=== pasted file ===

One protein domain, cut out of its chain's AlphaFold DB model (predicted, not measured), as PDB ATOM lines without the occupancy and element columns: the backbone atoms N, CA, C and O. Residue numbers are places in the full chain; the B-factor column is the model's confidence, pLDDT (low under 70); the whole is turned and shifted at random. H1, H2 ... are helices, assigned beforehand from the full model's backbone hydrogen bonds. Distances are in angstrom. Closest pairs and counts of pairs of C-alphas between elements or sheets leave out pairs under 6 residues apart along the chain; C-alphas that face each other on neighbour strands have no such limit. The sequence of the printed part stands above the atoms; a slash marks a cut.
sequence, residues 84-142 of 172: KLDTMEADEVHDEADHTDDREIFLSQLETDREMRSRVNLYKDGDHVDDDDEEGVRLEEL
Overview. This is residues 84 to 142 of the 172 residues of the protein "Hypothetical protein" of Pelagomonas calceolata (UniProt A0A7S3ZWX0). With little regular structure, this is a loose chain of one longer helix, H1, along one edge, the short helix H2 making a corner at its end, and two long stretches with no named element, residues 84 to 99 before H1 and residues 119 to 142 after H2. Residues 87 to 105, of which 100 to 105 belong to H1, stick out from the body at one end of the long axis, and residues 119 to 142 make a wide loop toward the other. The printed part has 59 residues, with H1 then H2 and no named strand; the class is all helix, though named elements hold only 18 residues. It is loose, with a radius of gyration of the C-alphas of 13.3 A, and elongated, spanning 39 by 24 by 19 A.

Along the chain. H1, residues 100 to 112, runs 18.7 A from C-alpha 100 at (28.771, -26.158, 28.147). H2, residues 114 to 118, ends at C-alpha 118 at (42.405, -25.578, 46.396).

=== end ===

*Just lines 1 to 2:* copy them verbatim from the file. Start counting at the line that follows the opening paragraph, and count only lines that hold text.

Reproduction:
sequence, residues 84-142 of 172: KLDTMEADEVHDEADHTDDREIFLSQLETDREMRSRVNLYKDGDHVDDDDEEGVRLEEL
Overview. This is residues 84 to 142 of the 172 residues of the protein "Hypothetical protein" of Pelagomonas calceolata (UniProt A0A7S3ZWX0). With little regular structure, this is a loose chain of one longer helix, H1, along one edge, the short helix H2 making a corner at its end, and two long stretches with no named element, residues 84 to 99 before H1 and residues 119 to 142 after H2. Residues 87 to 105, of which 100 to 105 belong to H1, stick out from the body at one end of the long axis, and residues 119 to 142 make a wide loop toward the other. The printed part has 59 residues, with H1 then H2 and no named strand; the class is all helix, though named elements hold only 18 residues. It is loose, with a radius of gyration of the C-alphas of 13.3 A, and elongated, spanning 39 by 24 by 19 A.